The IoT, Performance-Based Business Models and the Circular Economy

The Internet of Things (IoT) can serve as an important enabler of performance based business models and these performance based (PB) business models offer one of the strongest levers towards the transition to a circular economy.

Performance based business models encourage organizations to rethink traditional approaches to the ways that they offer products and services to customers. One way to understanding performance based business models is to view them through the lens of product service systems. Product service systems (PSS) describe a marketable set of products and services that fulfill a user’s needs. There are 3 distinct categories for PSS:

  1. Product Oriented PSS Business Models: consists of a customer purchasing a product from a provider that also comes with additional services that add value to the product. The models are often related to maintenance and monitoring of products through services. (Ex. a health care equipment supplier might offer an additional service in which it agrees to retrieve equipment after use for recycling or disposal)
  2. Use Oriented PSS Business Models: consists of a customer purchasing the use of a product with ownership remaining with the provider. These models are often related to sharing, renting, and leasing of products. (Ex. Car Sharing Services)
  3. Results Oriented PSS Business Models: consists of a customer purchasing a result or competency rather than a specific product or service with ownership of any asset required remaining with the provider. These models are related to selling a result or a capability. (Ex. Rolls Royce’s Total Care Package)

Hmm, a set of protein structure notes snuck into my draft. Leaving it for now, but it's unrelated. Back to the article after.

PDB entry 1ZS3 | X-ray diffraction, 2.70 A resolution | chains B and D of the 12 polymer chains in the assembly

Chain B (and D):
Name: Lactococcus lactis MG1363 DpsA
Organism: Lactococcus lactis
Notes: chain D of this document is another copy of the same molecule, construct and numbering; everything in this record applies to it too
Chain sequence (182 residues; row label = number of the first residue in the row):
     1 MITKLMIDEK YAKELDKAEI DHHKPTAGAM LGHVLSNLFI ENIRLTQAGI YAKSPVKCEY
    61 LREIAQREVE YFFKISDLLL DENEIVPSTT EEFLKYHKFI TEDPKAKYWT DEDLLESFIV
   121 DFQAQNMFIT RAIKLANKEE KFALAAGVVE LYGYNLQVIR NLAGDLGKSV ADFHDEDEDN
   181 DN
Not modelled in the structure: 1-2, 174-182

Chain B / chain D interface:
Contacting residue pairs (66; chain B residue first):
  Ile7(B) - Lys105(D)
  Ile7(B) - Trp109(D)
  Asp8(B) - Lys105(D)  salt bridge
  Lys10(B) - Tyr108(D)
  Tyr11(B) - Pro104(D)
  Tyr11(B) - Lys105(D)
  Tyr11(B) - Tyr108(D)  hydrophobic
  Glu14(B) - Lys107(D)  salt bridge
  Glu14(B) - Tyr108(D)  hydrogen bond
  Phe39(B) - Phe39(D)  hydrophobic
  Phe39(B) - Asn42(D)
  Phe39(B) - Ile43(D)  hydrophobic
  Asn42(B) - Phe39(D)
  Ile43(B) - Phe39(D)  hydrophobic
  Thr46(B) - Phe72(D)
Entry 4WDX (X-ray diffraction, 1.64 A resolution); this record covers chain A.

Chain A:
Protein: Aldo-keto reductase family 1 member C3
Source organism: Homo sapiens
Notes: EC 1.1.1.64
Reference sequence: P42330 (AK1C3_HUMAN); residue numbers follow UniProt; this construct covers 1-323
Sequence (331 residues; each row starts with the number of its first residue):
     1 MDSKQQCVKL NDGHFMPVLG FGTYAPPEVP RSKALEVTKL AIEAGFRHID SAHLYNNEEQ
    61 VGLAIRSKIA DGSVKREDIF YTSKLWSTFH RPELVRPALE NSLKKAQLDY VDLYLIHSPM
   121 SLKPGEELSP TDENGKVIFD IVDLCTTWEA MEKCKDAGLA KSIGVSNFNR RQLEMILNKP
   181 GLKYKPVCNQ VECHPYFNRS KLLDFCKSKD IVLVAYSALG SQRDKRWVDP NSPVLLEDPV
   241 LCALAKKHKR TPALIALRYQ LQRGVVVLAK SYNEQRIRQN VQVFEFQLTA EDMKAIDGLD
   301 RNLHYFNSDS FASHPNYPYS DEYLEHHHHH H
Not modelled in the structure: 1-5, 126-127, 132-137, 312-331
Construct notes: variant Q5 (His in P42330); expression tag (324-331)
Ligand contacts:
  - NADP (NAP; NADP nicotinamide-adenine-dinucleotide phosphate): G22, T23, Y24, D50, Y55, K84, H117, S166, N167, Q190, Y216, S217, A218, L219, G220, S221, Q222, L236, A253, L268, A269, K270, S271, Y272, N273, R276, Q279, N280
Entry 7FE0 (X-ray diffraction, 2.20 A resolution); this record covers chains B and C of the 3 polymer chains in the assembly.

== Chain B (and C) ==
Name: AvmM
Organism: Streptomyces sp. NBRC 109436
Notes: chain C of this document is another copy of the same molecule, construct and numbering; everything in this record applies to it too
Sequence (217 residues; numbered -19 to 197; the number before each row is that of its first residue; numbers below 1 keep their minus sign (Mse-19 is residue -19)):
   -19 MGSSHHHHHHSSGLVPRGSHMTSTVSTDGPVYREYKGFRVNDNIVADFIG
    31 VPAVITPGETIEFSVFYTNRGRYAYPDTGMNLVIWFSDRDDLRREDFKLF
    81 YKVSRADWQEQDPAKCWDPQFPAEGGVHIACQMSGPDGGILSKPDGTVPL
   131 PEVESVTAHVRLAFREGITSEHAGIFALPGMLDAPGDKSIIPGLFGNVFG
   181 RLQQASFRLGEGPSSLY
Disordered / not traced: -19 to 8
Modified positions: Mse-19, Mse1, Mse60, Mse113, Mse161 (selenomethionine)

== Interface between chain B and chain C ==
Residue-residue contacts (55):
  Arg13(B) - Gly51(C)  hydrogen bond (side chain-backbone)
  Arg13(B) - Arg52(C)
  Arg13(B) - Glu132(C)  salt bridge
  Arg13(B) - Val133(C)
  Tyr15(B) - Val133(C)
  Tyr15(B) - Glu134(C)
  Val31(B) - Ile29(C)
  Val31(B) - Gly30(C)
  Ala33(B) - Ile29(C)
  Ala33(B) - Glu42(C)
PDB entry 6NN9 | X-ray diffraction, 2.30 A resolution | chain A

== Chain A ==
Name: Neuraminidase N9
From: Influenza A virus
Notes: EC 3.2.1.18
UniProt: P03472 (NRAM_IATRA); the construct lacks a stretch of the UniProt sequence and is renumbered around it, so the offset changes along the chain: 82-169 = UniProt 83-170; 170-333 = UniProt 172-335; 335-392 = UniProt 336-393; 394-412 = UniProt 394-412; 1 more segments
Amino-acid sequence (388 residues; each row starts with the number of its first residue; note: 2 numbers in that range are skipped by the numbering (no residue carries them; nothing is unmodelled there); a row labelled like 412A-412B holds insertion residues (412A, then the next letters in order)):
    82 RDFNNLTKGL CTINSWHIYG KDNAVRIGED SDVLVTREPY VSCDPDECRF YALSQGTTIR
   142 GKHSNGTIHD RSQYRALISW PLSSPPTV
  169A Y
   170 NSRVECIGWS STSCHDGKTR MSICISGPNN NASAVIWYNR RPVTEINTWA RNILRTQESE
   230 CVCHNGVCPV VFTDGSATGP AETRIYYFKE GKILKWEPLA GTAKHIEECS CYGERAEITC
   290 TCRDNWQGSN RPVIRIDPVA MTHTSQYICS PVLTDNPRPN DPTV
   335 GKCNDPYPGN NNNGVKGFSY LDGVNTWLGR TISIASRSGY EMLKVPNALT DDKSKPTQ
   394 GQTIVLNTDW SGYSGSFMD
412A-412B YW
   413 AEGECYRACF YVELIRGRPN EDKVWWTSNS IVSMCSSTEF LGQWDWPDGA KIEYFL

This third category of results oriented or performance based business models is the most transformative and has the largest potential to drive both growth and innovation. However, adoption of the models to date remains limited.

There are several factors that have contributed to this limited widespread adoption:

  • Increased complexity: requires a shift from product thinking to systems thinking
  • Required shifts in corporate culture, organization, and skills
  • Difficulty in pricing the service (especially when trying to scale)
  • Difficulty in communicated the value of the service (during both development and operational phases)

The introduction of smart, connected objects along with big data and analytics now provides an opportunity to overcome many of these hurtles. As a result, the introduction of these novel technologies provides the potential for business to fundamentally change the way that they operate.

Ben Evans, an analyst from the VC firm a16z in San Francisco, described that the introduction of IoT tools is going to create feedback loops. He believes that, initially, as a new tool is introduced industry tends to shape them to fit existing processes — ‘do exactly the same thing, but do it better’. However, over time these tools actually reshape the business and allow it to operate in a fundamentally different way.

This is a great analogy for the potential of the IoT. The introduction of intelligence to previously ‘dumb’ objects and processes not only provides the opportunity for improvements in efficiency but also allows for radical change on a systems level — i.e. performance based business models and the introduction of circular economy principles.

A number of people have already written about the potential of IoT in terms of efficiency improvements and, to a more limited extent, performance related thinking. However, there is very little discussion, particularly from the technology sector, regarding IoT and circular economy innovations.